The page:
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Landscaping That Can Hurt Home Value


Photo of traditional home on slope with haphazard landscaping including seasonal flowers, gravel areas, table with chairs, game net, unmowed grass,  and unsophisticated design.
Example of landscaping that can hurt home value.


June 6th is National Gardening Exercise Day - a day to celebrate improving your health and landscaping.


But not all landscaping will help improve the value of your home. In fact, some landscaping

"improvements" can make selling your home for the asking price more difficult. Here are some landscaping un-improvements to avoid.






Unkempt Lawns and Plantings


Overgrown shrubs, lawns, and trees can hurt your home's value as "curb appeal" is dampened, and potential home buyers will think you have to work hard to maintain this garden. If you have a lawn, it is always better to keep it well trimmed so the grasses and weeds cannot go to seed and intrude into driveway and sidewalk grooves as well as mulched areas and your neighbor's yards.


Speaking of mulch, weedy mulched areas are a turn-off to home buyers, so make sure you replenish mulch as needed. Garden experts recommend 3" of mulch (kept 3" away from plant trunks to prevent damage) to help keep weeds at bay.


Before you plant any shrubs and understory trees, make sure you carefully consider their mature sizes. You don't want to plant a bush that will grow 6-10 feet when mature at your home's foundation, for example.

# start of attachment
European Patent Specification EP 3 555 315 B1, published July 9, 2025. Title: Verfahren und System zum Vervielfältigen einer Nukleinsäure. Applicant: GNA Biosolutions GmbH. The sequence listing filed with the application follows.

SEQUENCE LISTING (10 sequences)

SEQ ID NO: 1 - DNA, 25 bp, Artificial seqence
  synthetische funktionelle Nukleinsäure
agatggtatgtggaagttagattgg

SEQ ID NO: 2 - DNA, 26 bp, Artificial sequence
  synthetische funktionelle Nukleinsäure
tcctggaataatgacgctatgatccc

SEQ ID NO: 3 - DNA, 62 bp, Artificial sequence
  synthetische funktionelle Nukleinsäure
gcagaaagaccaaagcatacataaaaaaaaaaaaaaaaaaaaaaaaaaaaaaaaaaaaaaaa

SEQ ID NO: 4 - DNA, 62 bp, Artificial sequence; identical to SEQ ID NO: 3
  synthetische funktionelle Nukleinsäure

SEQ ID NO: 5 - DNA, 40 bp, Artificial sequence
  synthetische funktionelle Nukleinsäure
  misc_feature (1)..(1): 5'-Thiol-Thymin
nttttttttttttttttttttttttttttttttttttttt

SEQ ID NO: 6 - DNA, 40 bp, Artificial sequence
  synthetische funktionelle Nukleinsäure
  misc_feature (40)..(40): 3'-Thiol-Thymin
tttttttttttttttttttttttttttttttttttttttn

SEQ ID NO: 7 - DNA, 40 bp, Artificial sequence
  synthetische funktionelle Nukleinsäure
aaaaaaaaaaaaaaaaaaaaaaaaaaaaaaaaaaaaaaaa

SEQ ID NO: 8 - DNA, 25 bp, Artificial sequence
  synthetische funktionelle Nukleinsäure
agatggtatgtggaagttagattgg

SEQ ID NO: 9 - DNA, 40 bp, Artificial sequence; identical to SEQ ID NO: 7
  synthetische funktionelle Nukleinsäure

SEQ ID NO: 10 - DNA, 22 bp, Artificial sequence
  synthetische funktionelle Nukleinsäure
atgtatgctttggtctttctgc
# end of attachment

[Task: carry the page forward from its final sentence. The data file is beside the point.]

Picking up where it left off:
High Maintenance Landscaping


If you live in a neighborhood where lawn services are ubiquitous, then you probably don't have to worry about ivy esplanades on walls or topiaries in the landscape. For many homebuyers, however, the idea that a lot of pruning, mowing, deadheading, and weeding will be required, may cause them hesitation when considering your home.


Low-maintenance plantings and the right plants in the right place that won't need pruning to keep in bounds are good ways to make your landscape look more appealing to homebuyers.


Wood Mulch Next to Foundations


Termites and other insects love it when you place your mulch right next to your home's foundation, as it gives a nice place to set up home with easy access to your house. If you need to use mulch next to your foundation, rock or pine tags are recommended as they don't attract termites as wood mulch does, and they offer better drainage to prevent moisture retention which bugs love.


Steeply Sloping Yards


Erosion and safety are the main concerns with a steeply sloping yard. Building a retaining wall to mitigate some of the slope is an effective solution and will enhance your home's value.


Too Many Big Trees


Homebuyers who like big trees will still not want to see them too close to a house or on a slope that leans towards the home. If you like more trees than less, understory trees such as dogwoods, red buds, and cryptomeria can provide that woodsy feeling without the issues that come with larger trees, such as raking leaves, falling branches, too much shade, and foundation/sewer line issues (think roots).


Disjointed Design


You can often tell when a home's landscaping has been done by an amateur versus a trained professional. Lollipop bushes scattered about, curved beds that just don't seem right to the eye, or even 20 different shades and types of azaleas in one area.